Museum of Garden History, London
3 July - 29 October 2006
Wednesday 18 October 2006 at the Museum of Garden History
A panel of writers, historians and theorists discussed lost, 'ruined' or overlooked links between the Tradescant Ark and the seventeenth century social, cultural and physical architectures that constructed its spaces, collections and audiences.
The Ark's diverse collections of natural history, craft, fine art, everyday objects, 'ethnographic' articles and botanical specimens provide a fascinating historical display of art and science brought together as artefacts of wonder. Many of these artefacts were collected during the Tradescants' travels, and refer to the commerce conducted by the new trading companies in Europe, the Americas, and the West and East Indies.
Now distributed between the Ashmolean, the Oxford University Museum of Natural History, the Pitt Rivers, and temporarily at the Oxford Museum of the History of Science (and the first site for the Ashmolean), the Ark's collection is viewed by contemporary audiences in purpose built museum spaces. But in its original site in South Lambeth, this publicly accessible 'cabinet of curiosities' revealed how the Tradescants' spaces of collecting and display shifted between the private and public boundaries of the home and the emergent modern museum.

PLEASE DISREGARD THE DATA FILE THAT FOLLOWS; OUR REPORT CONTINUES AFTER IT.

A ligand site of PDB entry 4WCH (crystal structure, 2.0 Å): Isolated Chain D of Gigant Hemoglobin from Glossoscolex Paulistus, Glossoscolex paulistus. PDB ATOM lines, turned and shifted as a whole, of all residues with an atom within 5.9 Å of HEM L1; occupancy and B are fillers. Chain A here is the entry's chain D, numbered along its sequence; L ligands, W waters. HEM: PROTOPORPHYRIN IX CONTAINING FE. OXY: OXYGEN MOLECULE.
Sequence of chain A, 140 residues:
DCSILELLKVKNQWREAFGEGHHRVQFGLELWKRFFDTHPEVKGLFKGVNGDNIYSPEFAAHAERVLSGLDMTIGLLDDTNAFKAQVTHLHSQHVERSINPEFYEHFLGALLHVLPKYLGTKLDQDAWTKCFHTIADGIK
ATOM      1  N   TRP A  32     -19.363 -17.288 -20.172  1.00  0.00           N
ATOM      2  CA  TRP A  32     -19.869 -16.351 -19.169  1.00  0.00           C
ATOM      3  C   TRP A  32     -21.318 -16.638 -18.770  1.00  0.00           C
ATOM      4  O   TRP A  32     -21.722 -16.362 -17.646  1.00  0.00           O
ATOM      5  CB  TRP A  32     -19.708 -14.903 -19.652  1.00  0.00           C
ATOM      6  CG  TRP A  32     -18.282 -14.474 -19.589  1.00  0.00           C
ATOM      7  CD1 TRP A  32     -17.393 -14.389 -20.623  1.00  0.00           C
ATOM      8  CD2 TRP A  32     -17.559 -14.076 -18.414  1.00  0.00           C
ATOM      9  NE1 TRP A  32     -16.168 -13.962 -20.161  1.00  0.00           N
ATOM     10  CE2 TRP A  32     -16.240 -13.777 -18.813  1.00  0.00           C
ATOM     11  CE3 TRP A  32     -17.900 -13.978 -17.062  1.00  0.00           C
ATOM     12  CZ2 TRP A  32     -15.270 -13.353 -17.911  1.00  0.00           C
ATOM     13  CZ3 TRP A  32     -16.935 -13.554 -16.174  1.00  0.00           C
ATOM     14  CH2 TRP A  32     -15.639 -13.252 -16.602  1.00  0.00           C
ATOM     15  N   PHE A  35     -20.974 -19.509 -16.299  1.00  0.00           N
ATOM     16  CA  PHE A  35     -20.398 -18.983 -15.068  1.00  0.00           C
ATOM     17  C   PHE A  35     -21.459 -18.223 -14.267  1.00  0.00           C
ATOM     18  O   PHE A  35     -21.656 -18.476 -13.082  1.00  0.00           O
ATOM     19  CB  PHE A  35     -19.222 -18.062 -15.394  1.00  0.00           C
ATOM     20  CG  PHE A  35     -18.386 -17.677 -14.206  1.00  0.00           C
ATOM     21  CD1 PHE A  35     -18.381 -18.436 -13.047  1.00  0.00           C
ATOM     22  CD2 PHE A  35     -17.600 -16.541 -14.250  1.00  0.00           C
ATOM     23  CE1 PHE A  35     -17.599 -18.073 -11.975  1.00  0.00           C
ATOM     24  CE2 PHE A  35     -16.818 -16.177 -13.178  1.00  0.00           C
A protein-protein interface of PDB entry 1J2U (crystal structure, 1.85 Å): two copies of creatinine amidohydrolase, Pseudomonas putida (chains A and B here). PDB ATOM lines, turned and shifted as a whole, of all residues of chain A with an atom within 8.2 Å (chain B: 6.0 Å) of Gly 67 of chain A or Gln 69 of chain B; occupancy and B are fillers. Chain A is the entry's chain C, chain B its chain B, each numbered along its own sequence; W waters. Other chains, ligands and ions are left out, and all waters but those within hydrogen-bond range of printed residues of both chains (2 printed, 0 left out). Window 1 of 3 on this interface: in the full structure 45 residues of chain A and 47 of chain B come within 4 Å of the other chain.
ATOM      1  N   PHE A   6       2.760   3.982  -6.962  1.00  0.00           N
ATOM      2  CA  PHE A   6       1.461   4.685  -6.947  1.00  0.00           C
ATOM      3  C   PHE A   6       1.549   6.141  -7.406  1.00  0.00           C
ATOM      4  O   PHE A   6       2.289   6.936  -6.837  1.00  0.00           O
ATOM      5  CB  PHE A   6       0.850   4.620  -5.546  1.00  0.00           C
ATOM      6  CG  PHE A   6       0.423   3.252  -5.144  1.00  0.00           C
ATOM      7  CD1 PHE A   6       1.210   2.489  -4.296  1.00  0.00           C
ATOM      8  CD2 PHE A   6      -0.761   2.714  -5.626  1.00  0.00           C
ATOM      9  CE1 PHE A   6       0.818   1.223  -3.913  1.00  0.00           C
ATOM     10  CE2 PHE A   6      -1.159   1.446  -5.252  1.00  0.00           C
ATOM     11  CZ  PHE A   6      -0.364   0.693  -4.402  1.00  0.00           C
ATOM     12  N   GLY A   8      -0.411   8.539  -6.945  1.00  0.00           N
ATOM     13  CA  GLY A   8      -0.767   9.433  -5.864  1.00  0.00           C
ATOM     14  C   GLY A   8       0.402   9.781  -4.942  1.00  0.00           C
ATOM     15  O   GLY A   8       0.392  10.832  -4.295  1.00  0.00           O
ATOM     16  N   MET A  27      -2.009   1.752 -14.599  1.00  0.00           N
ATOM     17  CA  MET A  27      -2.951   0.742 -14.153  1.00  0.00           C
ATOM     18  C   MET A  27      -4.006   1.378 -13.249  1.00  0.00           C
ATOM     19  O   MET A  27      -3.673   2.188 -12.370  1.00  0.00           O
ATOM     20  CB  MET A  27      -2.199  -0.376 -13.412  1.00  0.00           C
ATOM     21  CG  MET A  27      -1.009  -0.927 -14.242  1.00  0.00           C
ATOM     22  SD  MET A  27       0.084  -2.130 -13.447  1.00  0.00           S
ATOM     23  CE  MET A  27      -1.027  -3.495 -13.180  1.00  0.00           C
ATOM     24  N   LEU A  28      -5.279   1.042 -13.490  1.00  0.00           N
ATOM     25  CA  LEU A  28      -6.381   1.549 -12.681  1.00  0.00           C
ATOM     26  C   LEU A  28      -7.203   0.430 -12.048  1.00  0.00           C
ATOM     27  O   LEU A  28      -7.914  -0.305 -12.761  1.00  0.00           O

Dr Louise Durning, Principal Lecturer in History of Art at Oxford Brookes University; Susanna Isa, Lecturer at the Bartlett School of Architecture, University College London; Miles Ogborn, Professor of Geography at Queen Mary, University of London, and the evening's Chair, Peg Rawes, co-ordinator of Diploma History and Theory at the Bartlett School of Architecture, explored how these 'architectures' of display and collection reveal understandings of the Ark itself, and might also be retrieved for enriching contemporary ideas about the spaces of collection and display, private and public space, and the underlying physical, cultural and material architectures and institutions that inform them.
The Museum of Ole Worm (1588-1654), engraved by G. Wingendorp, 1655